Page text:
Capsules: 1.25 milligrams,
Capsules: 2.5 milligrams,
Capsules: 5 milligrams,
Capsules: 10 milligrams
Altace is prescribed for the treatment of heart failure (congestive heart failure or CHF) and high blood pressure (hypertension).
Altace is prescribed for to prevent heart attacks, strokes and deaths due to heart disease.
Altace is prescribed in the treatment of high blood pressure. It is effective when prescribed alone or in combination with other high blood pressure medications, especially thiazide-type water pills (diuretics). Altace works by preventing the conversion of a chemical in your blood called angiotensin I into a more potent substance that increases salt and water retention in your body. It also enhances blood flow in your circulatory system. It is a member of the group of drugs called ACE inhibitors.
Altace is also prescribed to reduce the chances of heart attack, stroke, and heart-related death in people 55 years or older who are in danger of such an event. Typical candidates include those who suffer from coronary artery disease, poor circulation, stroke, or diabetes and have at least one other risk factor, such as high blood pressure, high cholesterol levels, low HDL ("good") cholesterol, or cigarette smoking.
If you do suffer a heart attack and develop heart failure, Altace can be prescribed to prevent the condition from getting worse.
The usual dose of Altace (Altace ) is 2.5-20 milligrams a day as a single dose or two divided doses.
As a precaution, your doctor may have you take the first dose of Altace in his office. To reduce the risk of a severe drop in blood pressure, the dosage of any diuretic you're taking should be reduced or, if possible, eliminated.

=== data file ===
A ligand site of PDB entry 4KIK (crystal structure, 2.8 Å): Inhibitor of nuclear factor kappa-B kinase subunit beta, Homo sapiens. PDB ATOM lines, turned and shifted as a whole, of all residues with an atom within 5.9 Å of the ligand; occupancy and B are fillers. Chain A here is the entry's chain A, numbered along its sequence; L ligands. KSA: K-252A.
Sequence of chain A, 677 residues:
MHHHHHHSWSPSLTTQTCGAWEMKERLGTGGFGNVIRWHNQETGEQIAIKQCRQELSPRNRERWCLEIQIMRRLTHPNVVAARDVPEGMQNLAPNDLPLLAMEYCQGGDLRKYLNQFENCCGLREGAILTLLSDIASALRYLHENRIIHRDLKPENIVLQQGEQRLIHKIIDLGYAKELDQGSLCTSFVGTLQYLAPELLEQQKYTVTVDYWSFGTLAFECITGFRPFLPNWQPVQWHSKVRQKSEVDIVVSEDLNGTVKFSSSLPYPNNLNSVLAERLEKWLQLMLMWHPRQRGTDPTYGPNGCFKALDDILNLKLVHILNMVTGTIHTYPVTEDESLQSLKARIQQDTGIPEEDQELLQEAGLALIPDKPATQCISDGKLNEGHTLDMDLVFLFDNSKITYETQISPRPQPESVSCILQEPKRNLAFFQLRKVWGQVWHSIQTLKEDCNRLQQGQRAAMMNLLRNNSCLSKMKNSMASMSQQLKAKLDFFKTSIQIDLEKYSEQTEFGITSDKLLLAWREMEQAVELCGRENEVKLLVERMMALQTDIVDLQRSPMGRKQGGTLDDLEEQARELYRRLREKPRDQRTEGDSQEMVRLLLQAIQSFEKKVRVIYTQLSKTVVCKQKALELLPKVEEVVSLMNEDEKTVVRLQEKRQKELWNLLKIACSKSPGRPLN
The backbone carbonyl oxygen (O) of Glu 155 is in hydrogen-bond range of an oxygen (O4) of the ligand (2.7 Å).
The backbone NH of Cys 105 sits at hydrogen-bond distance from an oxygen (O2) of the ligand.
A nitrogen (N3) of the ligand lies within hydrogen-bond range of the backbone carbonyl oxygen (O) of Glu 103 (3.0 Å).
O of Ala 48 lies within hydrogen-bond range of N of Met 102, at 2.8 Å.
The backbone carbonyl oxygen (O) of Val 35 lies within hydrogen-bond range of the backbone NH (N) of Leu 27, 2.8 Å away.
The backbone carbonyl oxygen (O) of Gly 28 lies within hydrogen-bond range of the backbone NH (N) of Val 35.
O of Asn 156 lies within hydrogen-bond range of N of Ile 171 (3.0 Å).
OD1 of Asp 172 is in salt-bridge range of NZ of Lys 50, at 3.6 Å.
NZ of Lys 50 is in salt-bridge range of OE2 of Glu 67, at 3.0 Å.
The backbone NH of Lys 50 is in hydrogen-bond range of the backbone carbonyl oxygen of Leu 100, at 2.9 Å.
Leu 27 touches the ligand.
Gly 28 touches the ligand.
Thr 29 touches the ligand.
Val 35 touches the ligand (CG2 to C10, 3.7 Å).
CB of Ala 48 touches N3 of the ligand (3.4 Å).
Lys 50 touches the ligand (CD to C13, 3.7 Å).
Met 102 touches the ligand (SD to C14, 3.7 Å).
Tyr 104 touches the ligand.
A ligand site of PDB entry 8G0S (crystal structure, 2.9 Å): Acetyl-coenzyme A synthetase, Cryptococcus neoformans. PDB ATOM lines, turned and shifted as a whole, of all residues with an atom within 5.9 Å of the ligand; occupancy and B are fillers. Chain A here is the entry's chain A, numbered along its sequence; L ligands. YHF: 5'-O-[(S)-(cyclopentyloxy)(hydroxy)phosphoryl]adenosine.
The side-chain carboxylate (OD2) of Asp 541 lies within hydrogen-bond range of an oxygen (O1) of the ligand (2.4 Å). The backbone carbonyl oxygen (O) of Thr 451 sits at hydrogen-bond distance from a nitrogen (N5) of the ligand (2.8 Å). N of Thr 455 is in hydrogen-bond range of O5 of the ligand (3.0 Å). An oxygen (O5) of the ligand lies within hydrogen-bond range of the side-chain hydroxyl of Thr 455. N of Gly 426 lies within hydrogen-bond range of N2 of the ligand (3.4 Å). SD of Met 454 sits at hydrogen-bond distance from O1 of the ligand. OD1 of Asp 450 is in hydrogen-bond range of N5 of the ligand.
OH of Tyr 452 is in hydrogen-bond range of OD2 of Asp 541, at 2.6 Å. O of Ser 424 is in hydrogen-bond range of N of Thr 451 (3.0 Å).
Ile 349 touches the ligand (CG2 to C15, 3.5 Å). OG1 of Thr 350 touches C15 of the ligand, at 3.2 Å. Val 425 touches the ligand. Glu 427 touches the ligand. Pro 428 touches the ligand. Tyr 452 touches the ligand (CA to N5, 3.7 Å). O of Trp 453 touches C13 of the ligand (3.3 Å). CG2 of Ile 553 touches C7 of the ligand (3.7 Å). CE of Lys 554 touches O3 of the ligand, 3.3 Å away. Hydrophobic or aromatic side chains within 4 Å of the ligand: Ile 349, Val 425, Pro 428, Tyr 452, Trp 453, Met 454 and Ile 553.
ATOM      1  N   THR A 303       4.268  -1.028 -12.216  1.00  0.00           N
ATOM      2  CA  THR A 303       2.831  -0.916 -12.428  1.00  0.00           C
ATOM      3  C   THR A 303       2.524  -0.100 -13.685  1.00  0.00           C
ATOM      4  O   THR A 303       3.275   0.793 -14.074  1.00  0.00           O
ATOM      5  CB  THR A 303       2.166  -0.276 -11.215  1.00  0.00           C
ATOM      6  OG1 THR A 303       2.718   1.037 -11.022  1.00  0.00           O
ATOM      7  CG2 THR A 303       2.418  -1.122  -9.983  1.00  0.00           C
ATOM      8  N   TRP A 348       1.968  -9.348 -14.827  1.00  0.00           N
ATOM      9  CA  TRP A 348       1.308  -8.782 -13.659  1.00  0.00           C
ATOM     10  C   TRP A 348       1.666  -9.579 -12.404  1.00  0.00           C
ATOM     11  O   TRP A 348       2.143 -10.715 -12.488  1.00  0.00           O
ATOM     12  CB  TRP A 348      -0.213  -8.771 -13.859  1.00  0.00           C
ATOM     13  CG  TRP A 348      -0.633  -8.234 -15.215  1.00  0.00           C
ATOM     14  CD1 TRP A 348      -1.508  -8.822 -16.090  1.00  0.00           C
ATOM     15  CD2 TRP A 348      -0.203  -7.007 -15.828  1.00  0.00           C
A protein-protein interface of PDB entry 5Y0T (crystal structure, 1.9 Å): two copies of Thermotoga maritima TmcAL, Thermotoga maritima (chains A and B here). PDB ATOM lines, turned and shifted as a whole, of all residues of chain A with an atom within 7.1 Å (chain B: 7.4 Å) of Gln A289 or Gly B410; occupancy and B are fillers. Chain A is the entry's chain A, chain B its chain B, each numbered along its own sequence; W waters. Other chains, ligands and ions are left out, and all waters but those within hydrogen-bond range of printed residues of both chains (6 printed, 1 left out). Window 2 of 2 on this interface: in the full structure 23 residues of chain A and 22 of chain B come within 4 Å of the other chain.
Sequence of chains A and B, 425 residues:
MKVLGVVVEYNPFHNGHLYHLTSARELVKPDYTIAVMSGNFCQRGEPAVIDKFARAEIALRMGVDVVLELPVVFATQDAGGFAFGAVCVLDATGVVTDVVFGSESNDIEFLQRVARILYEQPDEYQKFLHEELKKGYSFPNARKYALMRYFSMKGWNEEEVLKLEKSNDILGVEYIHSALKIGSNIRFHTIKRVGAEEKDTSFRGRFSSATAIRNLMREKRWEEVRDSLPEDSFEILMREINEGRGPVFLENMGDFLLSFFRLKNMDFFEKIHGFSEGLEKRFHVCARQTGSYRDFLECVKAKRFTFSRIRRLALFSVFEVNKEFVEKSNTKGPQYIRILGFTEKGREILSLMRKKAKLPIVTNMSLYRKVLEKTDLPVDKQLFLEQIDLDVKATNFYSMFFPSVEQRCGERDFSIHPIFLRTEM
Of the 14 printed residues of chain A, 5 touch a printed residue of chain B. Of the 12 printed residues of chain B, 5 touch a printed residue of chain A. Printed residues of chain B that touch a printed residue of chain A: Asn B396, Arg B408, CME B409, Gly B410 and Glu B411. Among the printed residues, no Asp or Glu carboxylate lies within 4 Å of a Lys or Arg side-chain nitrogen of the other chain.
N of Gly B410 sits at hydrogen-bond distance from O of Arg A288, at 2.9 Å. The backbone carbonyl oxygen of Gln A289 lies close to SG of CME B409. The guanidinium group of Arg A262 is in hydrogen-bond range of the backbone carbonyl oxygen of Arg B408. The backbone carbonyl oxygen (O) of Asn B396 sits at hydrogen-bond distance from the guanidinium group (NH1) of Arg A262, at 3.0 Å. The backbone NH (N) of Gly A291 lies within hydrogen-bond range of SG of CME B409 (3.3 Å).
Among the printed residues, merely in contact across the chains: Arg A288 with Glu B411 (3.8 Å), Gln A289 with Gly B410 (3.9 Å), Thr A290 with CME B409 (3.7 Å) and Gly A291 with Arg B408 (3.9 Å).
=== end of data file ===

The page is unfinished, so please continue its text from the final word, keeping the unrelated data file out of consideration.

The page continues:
High blood pressure
For patients not on diuretics, the usual starting dose is 2.5 mg, taken once daily. After blood pressure is under control, the dosage will range from 2.5 to 20 mg a day in a single dose or divided into 2 equal doses. If Altace proves insufficient, the doctor may then add a diuretic.
Heart attack and stroke prevention
Patients usually receive 2.5 mg once a day for the first week. The dose is then increased to 5 mg once a day for the next 3 weeks, and to as much as 10 mg daily for the long term. The doctor may recommend dividing each dose into two smaller ones if you have high blood pressure or are recovering from a recent heart attack.
Heart failure after a heart attack
The usual starting dose is 2.5 mg taken twice a day. If your blood pressure drops severely, your doctor will reduce the dose to 1.25 mg, then slowly increase it back to the starting dose, aiming for a maintenance dose of 5 mg twice a day.
If you have kidney problems, your doctor may
prescribe a lower than normal dose.
The safety and effectiveness of Altace in children have not been established.
Altace generally is well tolerated, and side effects are usually mild and transient. A dry, persistent cough has been reported with the use of Altace and other ACE inhibitors. Coughing resolves after discontinuing the drug.
Other side effects include:
- Numbness Or Tingling In The Hands Or Feet;
- Loss Of Taste;
- Loss Of Appetite;
- Abdominal Pain;
Altace and other ACE inhibitors also may cause kidney failure and increased levels of potassium in the blood. The most serious but, fortunately, very rare side effects are liver failure and angioedema (swelling of lips and throat that can obstruct breathing).
Altace side effects that you should report to your health care professional or doctor as soon as possible:
- Low Blood Pressure (In People With Congestive Heart Failure);
- Cough (In People With High Blood Pressure);
- Chest Pain;